“Most students are following guidelines,” Glover says. “I think we need to work on empowering students to intervene and be comfortable in talking to their friends about following the rules.”
Rausch also praises Emory students, agreeing that the majority are upholding the Community Compact guidelines.
“This is not the school year that anyone expected or wanted,” he adds. “But most of our students are still finding many ways to engage with faculty, hang out with friends and participate in on-campus activities. And we’re here to support them every step of the way.”
The six members of the Residence Life team introduced above were invited to respond to several questions about their experiences.
Why is the Community Compact important?
Glover: It can save lives. There are a lot of people making sure that the Emory community is safe, and that can only be achieved through a commitment to each other.
Kepa: The Community Compact represents a promise of care and compassion toward other students, faculty and staff on campus. For me, the scariest thing is that any one of us who is careless can be the cause of someone else’s infection and even their death.
Male: The Community Compact shows the collective commitment of Emory community members to each other’s health and safety.
Ponnazhagan: Upholding the Compact is crucial for remaining on campus. It’s basic decency to practice safe and healthy behaviors to keep fellow Emory community members safe and reduce COVID-19 transmission overall.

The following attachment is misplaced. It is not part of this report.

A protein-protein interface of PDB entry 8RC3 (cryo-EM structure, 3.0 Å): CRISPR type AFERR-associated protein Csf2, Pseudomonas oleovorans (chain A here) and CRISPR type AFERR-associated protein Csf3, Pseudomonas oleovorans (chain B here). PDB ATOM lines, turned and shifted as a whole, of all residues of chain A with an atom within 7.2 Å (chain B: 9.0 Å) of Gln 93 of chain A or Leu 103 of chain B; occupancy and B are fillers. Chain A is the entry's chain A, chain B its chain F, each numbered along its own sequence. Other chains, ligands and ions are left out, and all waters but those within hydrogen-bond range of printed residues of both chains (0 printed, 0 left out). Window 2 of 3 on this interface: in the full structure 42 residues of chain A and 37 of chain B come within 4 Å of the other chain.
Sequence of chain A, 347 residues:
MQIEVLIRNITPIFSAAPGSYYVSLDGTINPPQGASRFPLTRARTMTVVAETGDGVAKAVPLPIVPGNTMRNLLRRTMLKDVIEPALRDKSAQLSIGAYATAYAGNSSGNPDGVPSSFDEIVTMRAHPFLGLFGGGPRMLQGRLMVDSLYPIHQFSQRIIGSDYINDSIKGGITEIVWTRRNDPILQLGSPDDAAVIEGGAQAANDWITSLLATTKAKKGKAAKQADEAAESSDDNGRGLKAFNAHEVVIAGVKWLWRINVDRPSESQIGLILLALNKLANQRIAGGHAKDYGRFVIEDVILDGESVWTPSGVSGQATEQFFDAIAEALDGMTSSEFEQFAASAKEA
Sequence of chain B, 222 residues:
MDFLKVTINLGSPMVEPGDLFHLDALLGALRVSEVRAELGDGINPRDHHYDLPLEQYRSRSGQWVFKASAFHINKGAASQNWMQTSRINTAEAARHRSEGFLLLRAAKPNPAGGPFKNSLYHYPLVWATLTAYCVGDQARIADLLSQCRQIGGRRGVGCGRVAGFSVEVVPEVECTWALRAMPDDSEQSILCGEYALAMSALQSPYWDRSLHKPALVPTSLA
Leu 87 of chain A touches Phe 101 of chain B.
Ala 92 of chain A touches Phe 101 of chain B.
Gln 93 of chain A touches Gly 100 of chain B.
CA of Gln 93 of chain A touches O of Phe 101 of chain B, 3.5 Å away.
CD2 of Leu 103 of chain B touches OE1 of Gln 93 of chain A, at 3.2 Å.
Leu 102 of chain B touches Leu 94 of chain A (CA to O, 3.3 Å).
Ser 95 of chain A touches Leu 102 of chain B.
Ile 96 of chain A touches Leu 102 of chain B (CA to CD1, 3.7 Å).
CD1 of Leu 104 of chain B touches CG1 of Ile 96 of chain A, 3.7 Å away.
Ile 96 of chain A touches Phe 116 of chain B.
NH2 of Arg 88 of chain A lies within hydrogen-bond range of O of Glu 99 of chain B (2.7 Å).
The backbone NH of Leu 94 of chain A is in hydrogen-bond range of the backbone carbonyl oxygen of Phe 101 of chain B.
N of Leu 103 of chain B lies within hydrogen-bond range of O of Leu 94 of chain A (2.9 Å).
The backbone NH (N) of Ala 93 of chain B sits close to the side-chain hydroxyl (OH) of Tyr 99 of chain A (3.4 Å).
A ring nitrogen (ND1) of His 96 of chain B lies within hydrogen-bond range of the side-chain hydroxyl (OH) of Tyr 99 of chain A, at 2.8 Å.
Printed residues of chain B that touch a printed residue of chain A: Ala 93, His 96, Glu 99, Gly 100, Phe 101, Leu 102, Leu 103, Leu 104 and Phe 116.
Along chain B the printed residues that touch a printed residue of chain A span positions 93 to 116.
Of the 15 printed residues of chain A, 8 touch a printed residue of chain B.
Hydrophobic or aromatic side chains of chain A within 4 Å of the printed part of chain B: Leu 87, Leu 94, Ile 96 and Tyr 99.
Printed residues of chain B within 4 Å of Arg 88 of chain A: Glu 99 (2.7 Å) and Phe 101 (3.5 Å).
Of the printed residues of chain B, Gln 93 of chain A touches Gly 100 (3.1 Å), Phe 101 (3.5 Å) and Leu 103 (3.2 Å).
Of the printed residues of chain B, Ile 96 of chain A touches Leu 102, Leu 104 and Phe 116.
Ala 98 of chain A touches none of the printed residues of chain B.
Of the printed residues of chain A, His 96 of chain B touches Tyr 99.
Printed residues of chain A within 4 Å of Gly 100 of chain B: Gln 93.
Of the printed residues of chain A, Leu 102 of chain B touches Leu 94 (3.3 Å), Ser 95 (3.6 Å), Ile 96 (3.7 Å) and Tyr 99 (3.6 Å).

Sapp: It provides basic standards, an agreement that says “we want to make the best out of this experience for everyone, and here are some ways that we think will best allow that to happen.”
Scheel: It holds us all accountable for our actions by setting out a concrete group of rules that we can all hold ourselves and our peers accountable to.
Can you share an example of positive encounters with students when you’ve reminded them to follow the Community Compact guidelines?
Glover: One day, a student noticed my Community Compact polo shirt and thanked me for doing work that can be hard and tiring.
Sapp: I was doing rounds at the ESC one night and asked a group of students who were congregating on the large steps to physically distance. When I came back around, they had grabbed foldable chairs from the nearby tent and were seated in a large circle, with enough room between each to be considered physically distant.
Scheel: The other day I was walking by the tables outside of Alabama and there was a group of five guys sitting/standing around a table. One or two didn’t have their masks on, so I just quickly reminded them they needed to keep them on when they were on campus. All were quick to comply and one even complimented my haircut, which I thought was very kind.
What would you like to say to all Emory students about the Community Compact?
Male: Your adherence to the Community Compact affects more than just you and your classmates, but all the Emory faculty, staff and community members who work tirelessly to provide the best college experience possible to you.
Scheel: These aren’t arbitrary rules meant to crush your social life or ruin your first year of college. They’re meant to make sure that we can 1) keep everyone as safe as possible; and 2) allow everyone to be on campus as much as possible.
Ponnazhagan: Do your part. Student staff shouldn’t have to constantly remind students who violate the expectations. Most everyone on campus is legally an adult who ought to take responsibility for their actions. The Community Compact was implemented to keep each person safe at a time when hundreds of thousands of lives have been lost, so the least you can do is follow the rules.
Sapp: Thank you to those who respect and seek to abide by the Compact. You are doing a great job keeping not only your health and safety in check, but also that of your friends and the greater community as well.